While many companies are facing a recessionary shortage of demand for their products and services, their employees are simultaneously weathering higher demands for better performance from their superiors.
Customers may be absent and payment may be harder to collect than it ever has been before, but companies still continue to ask much of their salespeople and credit professionals. And more than just trying to maintain, many employees are working to improve their company and their department's performance, even as they face one of history's toughest business environments. "What we're saying is ‚Äėhow can we in the credit department improve the quality of the accounts receivable (A/R)?'" asked Scott Blakeley, Esq. of Blakeley & Blakeley LLP. "Their responsibility in this recession is to find a way to improve the quality or collectability of their A/R on the one hand, yet on the other hand they have customers pushing invoices past what the credit professional originally evaluated."
"We find then that the role of the credit professional instead is a relationship builder at the highest level," he added.
As customer payment has become ever more elusive and infrequent due to tightened credit nationwide, delinquencies have kept pace and creditors have been forced to grasp to keep the customers they have, let alone find new ones. "We don't have the customer base that we did two years ago where we could hold the order and call on other companies," said Blakeley. Maintaining a relationship with customers who have failed to live up to their expectations can be a difficult process however, and Blakeley, in a recent NACM-sponsored teleconference entitled "Getting Paid on Your Delinquent Account," illuminated the many in-court and out-of-court options available to creditors and debtors looking to work out payment and keep their trade relationship intact.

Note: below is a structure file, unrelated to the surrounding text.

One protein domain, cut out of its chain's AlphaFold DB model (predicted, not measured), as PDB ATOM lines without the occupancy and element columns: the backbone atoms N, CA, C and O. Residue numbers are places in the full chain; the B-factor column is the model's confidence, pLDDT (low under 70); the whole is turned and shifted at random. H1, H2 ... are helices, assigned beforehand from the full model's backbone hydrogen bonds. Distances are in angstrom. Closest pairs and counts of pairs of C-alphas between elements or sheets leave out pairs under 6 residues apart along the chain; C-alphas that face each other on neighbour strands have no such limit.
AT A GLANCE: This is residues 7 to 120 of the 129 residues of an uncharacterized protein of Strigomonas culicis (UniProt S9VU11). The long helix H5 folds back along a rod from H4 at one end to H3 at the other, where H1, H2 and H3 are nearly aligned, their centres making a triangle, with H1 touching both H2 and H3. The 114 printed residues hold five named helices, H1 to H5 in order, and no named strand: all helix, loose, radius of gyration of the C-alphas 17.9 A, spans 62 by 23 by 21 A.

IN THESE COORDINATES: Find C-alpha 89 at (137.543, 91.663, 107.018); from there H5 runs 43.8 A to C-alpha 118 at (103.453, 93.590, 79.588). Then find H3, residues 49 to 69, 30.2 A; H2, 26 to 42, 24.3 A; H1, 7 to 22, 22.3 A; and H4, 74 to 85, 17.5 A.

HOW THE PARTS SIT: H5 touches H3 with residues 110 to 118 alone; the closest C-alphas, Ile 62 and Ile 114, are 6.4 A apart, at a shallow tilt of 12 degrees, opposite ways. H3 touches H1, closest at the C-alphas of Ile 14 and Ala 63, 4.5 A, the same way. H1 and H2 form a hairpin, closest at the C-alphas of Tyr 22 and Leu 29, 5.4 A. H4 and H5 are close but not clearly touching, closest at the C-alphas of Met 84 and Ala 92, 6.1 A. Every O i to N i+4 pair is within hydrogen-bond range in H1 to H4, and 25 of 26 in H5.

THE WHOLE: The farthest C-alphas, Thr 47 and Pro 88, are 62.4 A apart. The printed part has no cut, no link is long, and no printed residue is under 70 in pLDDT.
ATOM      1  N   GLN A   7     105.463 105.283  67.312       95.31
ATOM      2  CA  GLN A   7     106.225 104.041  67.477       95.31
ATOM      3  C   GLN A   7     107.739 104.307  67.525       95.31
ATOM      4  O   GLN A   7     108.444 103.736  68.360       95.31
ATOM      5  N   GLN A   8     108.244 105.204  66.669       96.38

The first step for creditors is to determine whether or not their account is actually delinquent. The simplest way to do this is to look at the original invoice. "The easiest measure is the terms that we established at the evaluation stage," said Blakeley. However, a less quantitative measure can often more firmly establish a customer as delinquent or not. "Where the rub can be is the customers' efforts to extend out those terms through excuses," he added.
Once an account is considered delinquent, many creditors can wind up with legal exposure if they become too accommodating of the customer's new, later payment schedule. "We need to be mindful that accommodating that customer's cash flow may result in a dispute with the customer of course of dealings," said Blakeley. "If we're committed 45 day terms but routinely accept payment outside of those, the customer may say that course of dealings controls the sale." Under the Uniform Commercial Code (UCC), a debtor can cite the course of dealings defense to keep from paying a creditor what's owed.
Blakeley also discussed a number of other pitfalls for creditors to avoid, as well as different ways to ensure a customer's payment before things wind up heading south.
Jacob Barron, NACM staff writer. Follow us on Twitter at http://twitter.com/NACM_National